Macrofaunal biodiversity-ecosystem functioning relationships in seagrass sediments

Colvin, Ty J. (2022) Macrofaunal biodiversity-ecosystem functioning relationships in seagrass sediments. Masters thesis, Memorial University of Newfoundland.

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Seagrasses create structurally complex habitat that supports diverse ecological communities and functions but face numerous threats, despite their ecological importance. I investigated how eelgrass, Zostera marina, habitats interact with macrofaunal biodiversity to support carbon and nutrient cycling processes. I experimentally uprooted small seagrass patches and assessed benthic flux rates, macrofaunal biodiversity, and sedimentary variables from sediment cores taken periodically from the uprooted patches, undisturbed seagrass, and unvegetated sediments. Macrofaunal abundance and diversity declined significantly in disturbed treatments, but abundances recovered over three months to resemble natural seagrass and unvegetated treatments. Benthic fluxes varied more over time than among treatments, highlighting seasonal effects on ecosystem functioning. In parallel, I assessed sediment cores from artificial seagrass patches that mimicked seagrass physical structure, natural seagrass, seagrass patch edge, unvegetated habitat, and canopy control treatments. After three months, and though lower than natural seagrass treatments, macrofaunal abundance and diversity in artificial seagrass resembled unvegetated treatments, suggesting that seagrass trophic inputs support macrofaunal biodiversity. In both experiments, minimal macrofaunal diversity effects on benthic flux rates suggest a lesser role for bioturbation in nearshore sandy sediments than in other ecosystems. My results demonstrate that natural seagrass meadows help maintain biodiversity, with potential implications for seagrass conservation.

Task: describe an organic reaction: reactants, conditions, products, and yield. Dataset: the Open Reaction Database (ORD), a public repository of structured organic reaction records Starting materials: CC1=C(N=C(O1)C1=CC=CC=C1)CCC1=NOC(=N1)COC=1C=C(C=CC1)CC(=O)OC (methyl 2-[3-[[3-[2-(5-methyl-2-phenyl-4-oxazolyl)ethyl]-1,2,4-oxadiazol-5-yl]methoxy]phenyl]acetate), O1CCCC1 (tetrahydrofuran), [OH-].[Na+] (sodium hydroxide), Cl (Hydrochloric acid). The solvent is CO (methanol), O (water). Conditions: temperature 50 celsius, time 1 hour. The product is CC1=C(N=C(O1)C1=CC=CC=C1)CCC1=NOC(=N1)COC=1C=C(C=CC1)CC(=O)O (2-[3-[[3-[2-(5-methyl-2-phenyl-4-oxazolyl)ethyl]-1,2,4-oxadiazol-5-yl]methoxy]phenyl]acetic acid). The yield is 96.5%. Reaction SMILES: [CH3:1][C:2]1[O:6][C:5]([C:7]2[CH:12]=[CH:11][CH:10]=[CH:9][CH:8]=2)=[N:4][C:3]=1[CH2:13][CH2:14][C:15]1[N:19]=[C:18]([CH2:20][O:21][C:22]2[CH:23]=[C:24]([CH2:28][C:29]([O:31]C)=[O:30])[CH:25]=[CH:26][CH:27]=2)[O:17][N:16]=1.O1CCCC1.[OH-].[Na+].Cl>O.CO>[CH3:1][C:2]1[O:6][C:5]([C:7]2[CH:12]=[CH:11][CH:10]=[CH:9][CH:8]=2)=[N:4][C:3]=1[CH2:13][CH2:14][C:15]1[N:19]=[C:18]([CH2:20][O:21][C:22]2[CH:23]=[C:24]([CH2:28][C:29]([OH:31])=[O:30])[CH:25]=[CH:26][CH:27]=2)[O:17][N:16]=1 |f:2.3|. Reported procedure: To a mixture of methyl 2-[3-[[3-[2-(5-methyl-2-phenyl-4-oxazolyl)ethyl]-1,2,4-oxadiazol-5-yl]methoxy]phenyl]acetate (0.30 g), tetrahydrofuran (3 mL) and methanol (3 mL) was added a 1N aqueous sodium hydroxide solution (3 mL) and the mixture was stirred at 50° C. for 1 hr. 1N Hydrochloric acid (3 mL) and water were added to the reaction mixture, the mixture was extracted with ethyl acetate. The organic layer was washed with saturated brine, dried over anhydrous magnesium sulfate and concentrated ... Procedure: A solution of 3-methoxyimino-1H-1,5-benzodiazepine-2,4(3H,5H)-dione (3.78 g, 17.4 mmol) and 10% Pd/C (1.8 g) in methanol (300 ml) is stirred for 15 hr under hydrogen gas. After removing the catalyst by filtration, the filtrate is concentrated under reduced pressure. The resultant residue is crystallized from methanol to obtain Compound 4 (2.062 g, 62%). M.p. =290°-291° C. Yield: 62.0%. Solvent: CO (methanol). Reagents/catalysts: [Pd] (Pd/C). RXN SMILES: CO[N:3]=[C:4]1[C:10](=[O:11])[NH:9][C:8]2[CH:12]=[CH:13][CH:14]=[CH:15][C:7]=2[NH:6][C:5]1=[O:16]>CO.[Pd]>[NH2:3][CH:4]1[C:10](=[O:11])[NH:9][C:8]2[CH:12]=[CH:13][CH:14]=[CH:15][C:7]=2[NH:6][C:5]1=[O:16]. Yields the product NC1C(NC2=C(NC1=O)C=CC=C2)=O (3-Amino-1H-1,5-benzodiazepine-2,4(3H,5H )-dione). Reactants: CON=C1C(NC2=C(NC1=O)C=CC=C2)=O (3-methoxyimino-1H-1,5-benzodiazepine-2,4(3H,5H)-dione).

Item Type: Thesis (Masters)
Item ID: 15857
Additional Information: Includes bibliographical references
Keywords: macrofauna, eelgrass, biodiversity-ecosystem functioning, green crab, artificial seagrass
Department(s): Science, Faculty of > Biology
Date: December 2022
Date Type: Submission
Digital Object Identifier (DOI):
Library of Congress Subject Heading: Seagrasses; Marine animals; Biodiversity; Carcinus maenas; Eelgrass; Biotic communities; Marine ecology

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